I often find myself using these types of qualifiers both at home and at work. The other day, when a student came in to work on a paper but instead spent the entire afternoon texting, I said, “I hope when you come in tomorrow you’ll be a little bit more focused.” Then I shook my head. “No.  Correction. I hope you’ll be a lot more focused. I hope you’ll be focused on the paper and not on anything else.”

Stop being so tentative and say what you mean!

Stop being so tentative and say what you mean!

As it turns out, I use these tentative qualifiers in my writing as well. I’m doing yet another revision of my novel (but my agent says we’re getting close to being done!) and I have noticed sentences like:

She felt slightly dizzy.

She was almost frightened.  

She was starting to feel somewhat confused.

Gosh, I thought, why don’t I go ahead and make her dizzy instead of slightly dizzy? As for the second sentence, what does “almost frightened” mean anyway? Either you’re scared or you’re not. And “she was starting to feel somewhat confused” is so far removed from the actual feeling. Do I really need all those qualifiers chipping away at the significance of the sentence?

Because, see, the problem with those parent-teacher conferences, is that all the “little bits” and “kind ofs,” make the parent and student think what you’re saying is not such a big deal after all. And you’re in danger of the same thing happening if you use too many in your writing.

Sure, I know that “she felt dizzy” has a different meaning than “she felt slightly dizzy,” and maybe the latter is what you really mean. I’m not saying that you never need these qualifiers. What I am suggesting is that you use the “find” function on your manuscript and search for the following words and phrases. Then decide if you really need them.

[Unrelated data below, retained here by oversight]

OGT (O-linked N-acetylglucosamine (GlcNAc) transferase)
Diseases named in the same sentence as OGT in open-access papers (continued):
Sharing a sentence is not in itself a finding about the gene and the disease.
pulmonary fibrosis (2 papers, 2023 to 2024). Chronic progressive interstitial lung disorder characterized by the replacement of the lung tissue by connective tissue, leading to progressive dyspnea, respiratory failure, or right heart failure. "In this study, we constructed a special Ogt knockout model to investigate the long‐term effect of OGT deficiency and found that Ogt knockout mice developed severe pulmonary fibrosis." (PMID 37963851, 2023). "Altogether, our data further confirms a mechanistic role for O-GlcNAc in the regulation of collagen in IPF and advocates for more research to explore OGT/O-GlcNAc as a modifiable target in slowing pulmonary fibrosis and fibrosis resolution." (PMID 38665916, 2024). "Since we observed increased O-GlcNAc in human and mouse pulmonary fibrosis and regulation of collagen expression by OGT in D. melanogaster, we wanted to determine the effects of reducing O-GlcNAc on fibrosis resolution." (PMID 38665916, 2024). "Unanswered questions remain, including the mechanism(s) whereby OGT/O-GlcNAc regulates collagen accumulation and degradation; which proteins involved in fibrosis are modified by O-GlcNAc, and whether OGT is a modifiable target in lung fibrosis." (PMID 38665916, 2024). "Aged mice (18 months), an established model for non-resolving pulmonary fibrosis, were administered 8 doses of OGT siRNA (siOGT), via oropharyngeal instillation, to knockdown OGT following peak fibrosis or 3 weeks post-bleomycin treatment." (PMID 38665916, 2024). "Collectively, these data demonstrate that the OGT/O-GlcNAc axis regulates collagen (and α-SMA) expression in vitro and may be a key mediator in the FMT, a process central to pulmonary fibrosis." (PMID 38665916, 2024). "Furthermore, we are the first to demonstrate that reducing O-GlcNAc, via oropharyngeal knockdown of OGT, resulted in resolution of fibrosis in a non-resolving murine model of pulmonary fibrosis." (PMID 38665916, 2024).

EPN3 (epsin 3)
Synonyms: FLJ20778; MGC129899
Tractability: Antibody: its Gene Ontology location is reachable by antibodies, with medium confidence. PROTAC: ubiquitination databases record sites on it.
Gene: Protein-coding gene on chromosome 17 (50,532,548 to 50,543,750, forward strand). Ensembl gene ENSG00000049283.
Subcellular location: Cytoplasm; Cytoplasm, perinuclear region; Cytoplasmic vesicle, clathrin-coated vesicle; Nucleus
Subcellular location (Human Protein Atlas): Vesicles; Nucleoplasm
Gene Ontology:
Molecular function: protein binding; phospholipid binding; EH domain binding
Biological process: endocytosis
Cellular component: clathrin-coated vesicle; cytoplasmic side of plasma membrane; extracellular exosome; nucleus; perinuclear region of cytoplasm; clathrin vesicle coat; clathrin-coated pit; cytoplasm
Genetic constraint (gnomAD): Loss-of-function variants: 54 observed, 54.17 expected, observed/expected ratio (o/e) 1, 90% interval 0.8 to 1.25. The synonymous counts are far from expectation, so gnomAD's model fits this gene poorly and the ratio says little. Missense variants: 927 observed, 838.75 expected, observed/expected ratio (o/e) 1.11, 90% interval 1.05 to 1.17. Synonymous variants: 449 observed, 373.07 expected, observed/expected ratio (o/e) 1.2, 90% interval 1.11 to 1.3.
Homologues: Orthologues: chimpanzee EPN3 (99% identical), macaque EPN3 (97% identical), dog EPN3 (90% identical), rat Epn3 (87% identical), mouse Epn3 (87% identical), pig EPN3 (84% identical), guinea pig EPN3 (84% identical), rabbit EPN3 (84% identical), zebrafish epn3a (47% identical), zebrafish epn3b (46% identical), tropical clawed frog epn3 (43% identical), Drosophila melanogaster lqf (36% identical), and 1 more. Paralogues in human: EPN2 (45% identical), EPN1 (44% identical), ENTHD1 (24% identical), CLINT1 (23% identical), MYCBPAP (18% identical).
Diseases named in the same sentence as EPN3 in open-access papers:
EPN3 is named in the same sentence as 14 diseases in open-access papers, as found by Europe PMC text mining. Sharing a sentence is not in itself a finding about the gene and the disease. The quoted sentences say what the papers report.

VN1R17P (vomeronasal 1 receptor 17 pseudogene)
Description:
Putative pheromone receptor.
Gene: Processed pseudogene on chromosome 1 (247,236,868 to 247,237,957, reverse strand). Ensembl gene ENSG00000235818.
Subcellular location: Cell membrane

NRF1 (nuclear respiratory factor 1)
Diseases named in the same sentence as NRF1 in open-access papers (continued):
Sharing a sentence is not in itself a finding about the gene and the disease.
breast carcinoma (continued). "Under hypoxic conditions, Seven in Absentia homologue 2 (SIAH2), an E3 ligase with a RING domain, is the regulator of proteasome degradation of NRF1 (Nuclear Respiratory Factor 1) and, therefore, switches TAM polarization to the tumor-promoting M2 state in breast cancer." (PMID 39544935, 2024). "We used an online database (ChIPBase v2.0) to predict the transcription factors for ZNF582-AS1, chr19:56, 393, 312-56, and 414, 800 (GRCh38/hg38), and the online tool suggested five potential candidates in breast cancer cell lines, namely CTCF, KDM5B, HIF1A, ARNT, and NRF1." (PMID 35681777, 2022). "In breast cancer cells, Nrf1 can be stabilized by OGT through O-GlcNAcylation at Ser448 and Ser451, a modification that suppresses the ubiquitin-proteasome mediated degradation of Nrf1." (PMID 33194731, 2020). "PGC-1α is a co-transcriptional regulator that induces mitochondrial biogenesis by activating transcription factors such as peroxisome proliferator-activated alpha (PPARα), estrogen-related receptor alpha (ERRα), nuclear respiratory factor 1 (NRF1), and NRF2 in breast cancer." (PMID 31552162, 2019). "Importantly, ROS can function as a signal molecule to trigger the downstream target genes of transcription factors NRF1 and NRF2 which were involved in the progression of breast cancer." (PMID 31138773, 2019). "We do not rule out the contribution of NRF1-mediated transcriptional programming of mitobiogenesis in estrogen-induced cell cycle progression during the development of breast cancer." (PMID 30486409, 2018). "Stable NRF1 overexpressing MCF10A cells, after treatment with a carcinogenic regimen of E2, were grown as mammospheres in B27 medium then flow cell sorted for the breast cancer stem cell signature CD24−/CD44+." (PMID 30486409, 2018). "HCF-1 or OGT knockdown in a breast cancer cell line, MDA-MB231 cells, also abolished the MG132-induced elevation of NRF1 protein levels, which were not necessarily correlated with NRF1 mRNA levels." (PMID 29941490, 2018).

Words to Watch Out For — Do you really need to use these, or does the sentence work better without them?

a bit
a little
beginning to
kind of
in a way
sort of
starting to

Get out your ninja sword and start slashing unnecessary words! photo credit.


Girls Just Wanna Have Fun: My Bachelorette Party & How to Write a Great Story

Girls Just Wanna Have Fun:  My Bachelorette Party & How to Write a Great Story

This past Saturday my dear friend Melissa had her beautiful baby, and I had my crazy-fun bachelorette party in DC.

Unfortunately, this turn of events meant Melissa couldn’t be at my bachelorette party, although that would have been sort of awesome, and I think there should be a Hangover -style movie in which one of the girls at a bachelorette party is pregnant and starts giving birth at the male strip club… not that we went to a male strip club or anything like that.

Anyway, this post isn’t really about my bachelorette party (which was fun and included karaoke and margaritas and mani-pedis, and lots of laughter). This is (sort of) about Save the Cat by screenwriter Blake Snyder, which I read in its entirety on the plane to DC.

Save the Cat: The Last Book on Screenwriting You’ll Ever Need by Blake Snyder

I’d been hearing about Save the Cat for years. It’s actually about how to write movies, but it applies to storytelling in general and can be helpful for novelists who are struggling with plot. It also contained some pieces of advice that were surprising/interesting, as they went against what I’m used to hearing.

For example, when I was getting my MFA, I was taught that fiction should be character-driven, not plot-driven. In fact, plot almost seems like a dirty word in some circles. Literary writing, many people assume, doesn’t pull cheap tricks like plot to keep their readers engaged. Come up with you characters first, MFA professors suggest, and let them decide what to do.  Which can work…  but it can also lead to stories without much page-turning power.

Snyder, on the other hand, says he rarely begins writing with the character in mind.  Come up with your idea and write your perfect logline, he says, then decide what type of person would fit that story best. Who needs this adventure or lesson the most? Who would have the biggest emotional journey in this situation? He’s not suggesting you slap some flat characters into a complex plot. He wants you to create complex characters who will best compliment the idea you have in mind.

And I like this suggestion. Maybe it doesn’t work for every book. Maybe some books need to be character-driven. But I don’t think there’s anything wrong with coming up with a great idea, a great scene, a great plot, and then deciding what sorts of people would make it work best.